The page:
Minutes before the Giants played their first game for premiership points, coach Kevin Sheedy told the AFL minnows how to grow a backbone.
The moment was caught on camera and is clearly the mantra that has propelled them to their first finals series, just five seasons later.
“Don’t ever let any club or player dominate you at a ball, at a stoppage, in the air or on the ground,” Sheedy says in the team meeting.
“That is the essence of simple, bloody basic football.
“Now let’s get it going.”
The word “dominate” is yelled.
It was March 24, 2012 and cross-town rivals Sydney won that match at ANZ Stadium by 63 points.
Earlier this month, at the same venue and against the same opposition, the Giants won their first final.
It was a particularly-brutal clash that demonstrated, beyond any doubt, that no-one kicks the Giants around any more.
On Saturday, they will host the Western Bulldogs in a preliminary final.
“They’ve listened to it, haven’t they?,” Sheedy said with pride earlier this week.
“They haven’t been smashed a lot.
“I’m talking to a bunch of young players at a very different period of their life than now and they did not need to be stood over while they’re getting smashed.”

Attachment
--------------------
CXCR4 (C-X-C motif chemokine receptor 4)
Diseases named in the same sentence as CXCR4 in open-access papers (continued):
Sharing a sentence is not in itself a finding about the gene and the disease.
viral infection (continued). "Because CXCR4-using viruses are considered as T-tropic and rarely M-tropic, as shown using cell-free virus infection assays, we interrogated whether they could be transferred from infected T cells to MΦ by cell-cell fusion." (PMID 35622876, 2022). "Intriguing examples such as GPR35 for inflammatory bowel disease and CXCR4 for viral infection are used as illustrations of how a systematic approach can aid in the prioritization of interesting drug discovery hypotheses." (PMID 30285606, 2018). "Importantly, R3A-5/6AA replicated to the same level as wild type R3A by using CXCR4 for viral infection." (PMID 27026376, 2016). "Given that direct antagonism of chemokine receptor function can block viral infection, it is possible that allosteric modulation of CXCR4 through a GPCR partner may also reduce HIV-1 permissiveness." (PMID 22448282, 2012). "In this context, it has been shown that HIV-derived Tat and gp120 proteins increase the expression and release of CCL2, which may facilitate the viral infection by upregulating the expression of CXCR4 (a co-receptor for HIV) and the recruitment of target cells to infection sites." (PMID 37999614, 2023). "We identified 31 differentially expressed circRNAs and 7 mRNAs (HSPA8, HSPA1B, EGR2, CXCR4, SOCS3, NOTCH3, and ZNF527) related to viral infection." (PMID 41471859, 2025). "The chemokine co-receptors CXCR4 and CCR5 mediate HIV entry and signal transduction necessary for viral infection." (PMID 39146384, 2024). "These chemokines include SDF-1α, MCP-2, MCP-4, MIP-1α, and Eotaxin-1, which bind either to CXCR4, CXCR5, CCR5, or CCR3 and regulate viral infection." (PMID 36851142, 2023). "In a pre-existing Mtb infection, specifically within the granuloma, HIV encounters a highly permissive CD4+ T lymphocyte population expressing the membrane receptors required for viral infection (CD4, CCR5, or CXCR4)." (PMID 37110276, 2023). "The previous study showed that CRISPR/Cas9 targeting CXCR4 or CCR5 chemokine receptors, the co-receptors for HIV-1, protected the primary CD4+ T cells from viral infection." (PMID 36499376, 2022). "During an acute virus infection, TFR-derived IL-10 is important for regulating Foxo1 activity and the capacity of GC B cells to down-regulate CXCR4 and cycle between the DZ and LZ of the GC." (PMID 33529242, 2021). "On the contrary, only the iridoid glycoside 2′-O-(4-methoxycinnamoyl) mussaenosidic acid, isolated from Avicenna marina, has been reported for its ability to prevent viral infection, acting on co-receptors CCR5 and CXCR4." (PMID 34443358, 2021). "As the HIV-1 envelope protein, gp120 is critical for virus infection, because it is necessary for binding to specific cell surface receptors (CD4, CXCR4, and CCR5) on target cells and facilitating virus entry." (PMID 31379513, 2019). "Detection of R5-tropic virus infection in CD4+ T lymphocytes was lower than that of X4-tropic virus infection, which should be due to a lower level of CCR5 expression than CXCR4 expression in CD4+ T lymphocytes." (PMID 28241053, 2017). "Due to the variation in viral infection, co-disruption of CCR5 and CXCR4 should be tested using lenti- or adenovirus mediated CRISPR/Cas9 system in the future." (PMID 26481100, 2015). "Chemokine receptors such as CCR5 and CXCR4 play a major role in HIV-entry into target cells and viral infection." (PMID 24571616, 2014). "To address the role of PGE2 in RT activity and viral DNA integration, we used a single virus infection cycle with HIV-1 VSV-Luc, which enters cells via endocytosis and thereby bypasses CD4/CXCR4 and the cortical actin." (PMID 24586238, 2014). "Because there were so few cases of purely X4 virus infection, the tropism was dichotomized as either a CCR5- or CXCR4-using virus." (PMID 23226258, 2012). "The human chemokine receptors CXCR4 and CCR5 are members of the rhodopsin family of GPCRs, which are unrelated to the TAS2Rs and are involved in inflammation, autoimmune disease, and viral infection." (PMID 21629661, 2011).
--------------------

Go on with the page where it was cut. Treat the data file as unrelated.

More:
Sheedy, the legendary four-time Essendon premiership coach, was in charge at the Giants for two seasons before handing over to Leon Cameron.
It was a seamless succession, with the Giants improving each season before this year’s leap into the top four.
The way Sheedy handled the first season was classic psychology – rather than 22 games, the Giants were encouraged to break it down to 88 quarters.
“So we had 88 half-hour matches,” he said.
“That was the best way to train and get these boys never to lose their self-esteem and confidence (given) they were only one year out of Year 12.”
However bad the losses – and there were some big ones – the Giants were never squashed.
“It’s the best 40 losses I’ve ever had,” said Sheedy, who has since returned to Essendon in an executive role.
“Get them over and done with, keep playing the kids, refresh them, put them out and rest them and all of a sudden they’re a game off a grand final.”